Grant sponsors: NICHD, Grant numbers K23 HD060601 and P50 HD055748
Emotion Regulation Patterns in Adolescents With High-Functioning Autism Spectrum Disorder: Comparison to Typically Developing Adolescents and Association With Psychiatric Symptoms
Version of Record online: 7 MAR 2014
© 2014 International Society for Autism Research, Wiley Periodicals, Inc.
Volume 7, Issue 3, pages 344–354, June 2014
How to Cite
Mazefsky, C. A., Borue, X., Day, T. N. and Minshew, N. J. (2014), Emotion Regulation Patterns in Adolescents With High-Functioning Autism Spectrum Disorder: Comparison to Typically Developing Adolescents and Association With Psychiatric Symptoms. Autism Res, 7: 344–354. doi: 10.1002/aur.1366
- Issue online: 20 JUN 2014
- Version of Record online: 7 MAR 2014
- Manuscript Accepted: 24 JAN 2014
- Manuscript Received: 11 OCT 2013
- Eunice Kennedy Shriver National Institute of Child Health and Human Development. Grant Numbers: K23 HD060601, P50 HD055748
- emotion regulation;
- psychiatric comorbidity;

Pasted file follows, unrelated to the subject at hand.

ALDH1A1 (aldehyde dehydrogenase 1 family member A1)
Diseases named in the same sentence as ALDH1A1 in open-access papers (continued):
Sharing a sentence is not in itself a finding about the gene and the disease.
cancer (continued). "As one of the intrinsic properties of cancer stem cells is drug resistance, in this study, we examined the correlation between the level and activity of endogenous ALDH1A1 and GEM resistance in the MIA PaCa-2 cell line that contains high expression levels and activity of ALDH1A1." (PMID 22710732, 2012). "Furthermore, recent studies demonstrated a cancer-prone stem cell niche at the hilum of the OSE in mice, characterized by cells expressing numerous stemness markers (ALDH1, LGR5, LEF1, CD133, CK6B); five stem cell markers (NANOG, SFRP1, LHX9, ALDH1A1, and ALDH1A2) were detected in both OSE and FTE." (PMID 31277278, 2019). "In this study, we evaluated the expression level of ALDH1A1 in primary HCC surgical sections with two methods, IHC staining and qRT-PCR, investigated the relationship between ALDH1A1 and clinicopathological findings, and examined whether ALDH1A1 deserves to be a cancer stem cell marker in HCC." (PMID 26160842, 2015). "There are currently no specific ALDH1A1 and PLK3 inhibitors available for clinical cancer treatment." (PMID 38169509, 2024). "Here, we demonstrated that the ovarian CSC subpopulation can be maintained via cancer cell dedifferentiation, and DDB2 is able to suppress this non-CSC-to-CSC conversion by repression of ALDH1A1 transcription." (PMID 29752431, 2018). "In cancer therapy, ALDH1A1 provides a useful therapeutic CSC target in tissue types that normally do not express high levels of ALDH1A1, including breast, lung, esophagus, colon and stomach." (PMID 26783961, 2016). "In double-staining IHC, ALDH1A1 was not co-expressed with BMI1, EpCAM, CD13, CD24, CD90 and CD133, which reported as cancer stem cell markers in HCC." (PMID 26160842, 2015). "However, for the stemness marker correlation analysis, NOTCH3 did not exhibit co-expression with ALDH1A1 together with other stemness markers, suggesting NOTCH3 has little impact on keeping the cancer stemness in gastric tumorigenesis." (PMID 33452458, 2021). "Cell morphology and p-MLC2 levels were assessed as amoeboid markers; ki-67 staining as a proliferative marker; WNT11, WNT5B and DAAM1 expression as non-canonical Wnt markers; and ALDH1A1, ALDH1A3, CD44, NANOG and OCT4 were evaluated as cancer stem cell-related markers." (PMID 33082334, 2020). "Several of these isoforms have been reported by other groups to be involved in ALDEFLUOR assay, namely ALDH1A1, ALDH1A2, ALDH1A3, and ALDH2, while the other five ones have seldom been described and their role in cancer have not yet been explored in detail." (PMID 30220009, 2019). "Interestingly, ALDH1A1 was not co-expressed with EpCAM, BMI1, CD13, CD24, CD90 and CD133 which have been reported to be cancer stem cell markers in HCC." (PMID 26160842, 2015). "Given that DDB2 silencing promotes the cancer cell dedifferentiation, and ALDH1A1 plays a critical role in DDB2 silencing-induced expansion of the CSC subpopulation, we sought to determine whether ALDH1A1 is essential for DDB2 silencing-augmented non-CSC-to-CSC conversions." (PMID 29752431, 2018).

Autism spectrum disorder (ASD) is often associated with poor emotional control and psychopathology, such as anxiety and depression; however, little is known about the underlying mechanisms. Emotion regulation (ER) is a potential contributing factor, but there has been limited research on ER and its role in comorbid psychopathology in ASD. In this study, we compared self-reported ER with self- and parent reports of psychopathology in 25 high-functioning adolescents with ASD and 23 age- and Intelligence Quotient (IQ)-matched typically developing controls. Contrary to expectations, both groups reported similar levels of adaptive, voluntary forms of ER (problem solving, acceptance, etc.). However, the ASD group reported significantly greater use of involuntary forms of ER that are typically maladaptive, including remaining focused on the stressor (e.g. rumination and emotional arousal) and shutting down (e.g. emotional numbing and being unable to think or act). Associations between ER and psychopathology were generally more robust using self-report rather than parent report. For both groups, greater endorsement of involuntary ER strategies was associated with higher ratings of psychopathology, whereas voluntary ER strategies focused on changing or adapting to the situation were significantly associated with lower levels of psychopathology. The magnitude and direction of association between ER types and psychopathology were similar for measures of depression and anxiety. These findings can help guide the development of psychosocial treatments targeting dysfunctional ER in adolescents with ASD. Interventions focused on ER as a transdiagnostic process may be a more robust method to improve emotional control and decrease emotional distress in ASD than disorder-specific interventions. Autism Res 2014, 7: 344–354. © 2014 International Society for Autism Research, Wiley Periodicals, Inc.